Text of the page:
Hutchins Roundup: Loan purchases, students and the criminal justice system, and more 


What’s the latest thinking in fiscal and monetary policy? The Hutchins Roundup keeps you informed of the latest research, charts, and speeches. Want to receive the Hutchins Roundup as an email? Sign up here to get it in your inbox every Thursday. 

CRA credit for loan purchases does not increase lending to low- and moderate-income communities  

The Community Reinvestment Act (CRA) allows banks to meet their quotas for lending to low- and moderate-income communities by either making loans or buying loans made by others, a policy designed to make the market for CRA loans more liquid. However, Kenneth Brevoort of the Federal Reserve Board finds that giving these two activities equal weight increases loan purchases without increasing lending to targeted communities. Using Home Mortgage Disclosure Act data and comparing neighborhoods just above and just below the definition of low- and moderate-income community, Brevoort finds that banks purchase up to 9.5% more loans in low- and moderate-income communities, but do not increase loan originations. According to Brevoort, banks temporarily divert loans that would have otherwise been sold to government-sponsored enterprises, providing little-to-no benefit to the communities the CRA is meant to help.   

Teachers who reduce suspensions and improve attendance reduce student contact with the criminal justice system  

Using education and criminal justice records of students in North Carolina, Evan Rose of the University of Chicago, Yotam Shem-Tov of the University of California at Los Angeles, and Johnathan Schellenberg of the University of California at Berkeley find that teachers influence their students’ likelihood of having future contact with the criminal justice system. Specifically, students assigned to teachers who improve student attendance and discipline by 1 standard deviation are 2-4% less likely to have contact with the criminal justice system between the ages of 16 and 21. Unlike teachers who improve behavioral outcomes, teachers who improve academic performance do not appear to influence the likelihood of criminal justice contact of their students. The results suggest that students’ likelihood of criminal justice contact is reduced largely through the accumulation of behavioral “soft skills” in school. While teachers who boost academic performance have a positive impact on students’ long-run academic prospects, “policies based solely on teachers’ test score quality may inadvertently remove teachers with important impacts on students’ future [criminal justice contact],” the authors conclude.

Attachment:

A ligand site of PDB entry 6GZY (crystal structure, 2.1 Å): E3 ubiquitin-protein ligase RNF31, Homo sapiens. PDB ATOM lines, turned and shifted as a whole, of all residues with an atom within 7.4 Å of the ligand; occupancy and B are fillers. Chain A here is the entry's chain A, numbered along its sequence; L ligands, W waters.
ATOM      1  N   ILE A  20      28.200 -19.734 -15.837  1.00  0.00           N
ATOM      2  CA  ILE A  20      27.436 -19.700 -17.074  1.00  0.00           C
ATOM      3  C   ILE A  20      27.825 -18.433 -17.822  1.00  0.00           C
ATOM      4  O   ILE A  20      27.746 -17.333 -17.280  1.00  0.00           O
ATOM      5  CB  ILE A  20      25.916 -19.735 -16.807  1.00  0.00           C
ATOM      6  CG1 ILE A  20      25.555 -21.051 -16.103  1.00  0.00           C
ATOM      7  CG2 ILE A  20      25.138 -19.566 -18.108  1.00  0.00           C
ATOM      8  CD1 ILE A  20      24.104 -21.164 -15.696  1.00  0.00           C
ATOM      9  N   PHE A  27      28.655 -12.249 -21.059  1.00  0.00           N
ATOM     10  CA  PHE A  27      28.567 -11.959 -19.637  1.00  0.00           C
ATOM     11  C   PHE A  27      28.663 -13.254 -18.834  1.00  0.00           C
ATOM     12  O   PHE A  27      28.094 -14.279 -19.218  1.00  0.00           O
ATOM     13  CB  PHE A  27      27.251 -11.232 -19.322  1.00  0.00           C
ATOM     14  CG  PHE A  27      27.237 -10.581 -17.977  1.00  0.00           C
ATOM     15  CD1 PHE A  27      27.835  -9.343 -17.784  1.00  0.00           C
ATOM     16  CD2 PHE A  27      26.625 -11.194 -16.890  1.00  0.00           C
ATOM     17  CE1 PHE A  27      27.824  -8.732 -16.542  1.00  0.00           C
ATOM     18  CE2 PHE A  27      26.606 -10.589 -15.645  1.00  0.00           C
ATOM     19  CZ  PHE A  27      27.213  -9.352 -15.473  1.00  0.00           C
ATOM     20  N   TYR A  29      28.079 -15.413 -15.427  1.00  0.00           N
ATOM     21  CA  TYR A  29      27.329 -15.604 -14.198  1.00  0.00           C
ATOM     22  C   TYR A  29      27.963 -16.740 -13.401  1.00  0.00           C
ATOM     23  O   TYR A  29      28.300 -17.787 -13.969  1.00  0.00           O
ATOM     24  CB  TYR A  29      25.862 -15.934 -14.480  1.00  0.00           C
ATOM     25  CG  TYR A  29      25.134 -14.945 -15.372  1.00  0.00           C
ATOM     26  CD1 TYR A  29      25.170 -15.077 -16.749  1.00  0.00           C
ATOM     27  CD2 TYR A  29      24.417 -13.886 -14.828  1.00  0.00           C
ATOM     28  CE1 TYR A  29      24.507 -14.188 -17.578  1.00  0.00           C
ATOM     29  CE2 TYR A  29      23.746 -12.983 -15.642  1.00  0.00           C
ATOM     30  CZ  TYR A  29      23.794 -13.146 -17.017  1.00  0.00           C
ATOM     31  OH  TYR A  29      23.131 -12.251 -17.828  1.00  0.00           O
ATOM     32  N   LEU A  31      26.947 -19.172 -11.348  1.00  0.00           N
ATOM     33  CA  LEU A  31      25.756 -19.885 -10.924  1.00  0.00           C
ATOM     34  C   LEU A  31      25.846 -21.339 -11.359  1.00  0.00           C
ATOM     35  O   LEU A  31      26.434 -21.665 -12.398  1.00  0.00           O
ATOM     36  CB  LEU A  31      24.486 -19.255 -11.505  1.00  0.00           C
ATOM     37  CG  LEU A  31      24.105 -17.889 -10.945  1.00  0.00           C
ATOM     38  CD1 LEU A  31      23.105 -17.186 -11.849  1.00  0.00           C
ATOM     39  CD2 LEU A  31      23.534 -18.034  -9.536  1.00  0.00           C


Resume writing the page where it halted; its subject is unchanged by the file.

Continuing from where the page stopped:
Texas Anti-ESG laws prove costly to municipalities  

In 2021, the Texas legislature banned local governments from contracting with banks that use ESG (environmental, social, and governmental) criteria to limit business with oil, gas, or firearms companies. These laws led to five major municipal underwriters leaving the Texas market, reducing competition and increasing borrowing costs for localities. Daniel Garrett of Wharton and Ivan Ivanov of the Federal Reserve Board estimate Texas will spend an extra $303 million to $532 million in interest on $32 billion in bonds issued since the laws passed. The abrupt decline in competition increased the average interest rate on municipal bonds by 15.4 basis points, raising the state’s overall interest outlays by 4%. For the localities most dependent on exiting underwriters, a 25.2 percentage point drop in auction frequency contributed to borrowing costs rising by nearly 20%.   

Chart of the week: US population growth projected to be increasingly driven by immigration  

Bar chart of US population growth since 2006 and its projected path over the 2022-2051 period

Chart courtesy of The Congressional Budget Office 

Quote of the week: 

“Inflation at current levels represents a clear risk for current and future macroeconomic stability and bringing it back to central bank targets should be the top priority for policymakers. In response to incoming data, central banks of major advanced economies are withdrawing monetary support faster than we expected in April, while many in emerging market and developing economies had already started raising interest rates last year. The resulting synchronized monetary tightening across countries is historically unprecedented, and its effects are expected to bite, with global growth slowing next year and inflation decelerating. Tighter monetary policy will inevitably have real economic costs but delaying it will only exacerbate the hardship. Central banks that have started tightening should stay the course until inflation is tamed,” says Pierre-Olivier Gourinchas, Chief Economist, International Monetary Fund. 

“Targeted fiscal support can help cushion the impact on the most vulnerable. But with government budgets stretched by the pandemic and the need for an overall disinflationary macroeconomic policy stance, offsetting targeted support with higher taxes or lower government spending will ensure that fiscal policy does not make the job of monetary policy even harder. As advanced economies raise interest rates to fight inflation, financial conditions are tightening, especially for their emerging-market counterparts. Countries must appropriately use macroprudential tools to safeguard financial stability. Where flexible exchange rates are insufficient to absorb external shocks, policymakers will need to be ready to implement foreign exchange interventions or capital flow management measures in a crisis scenario.”  

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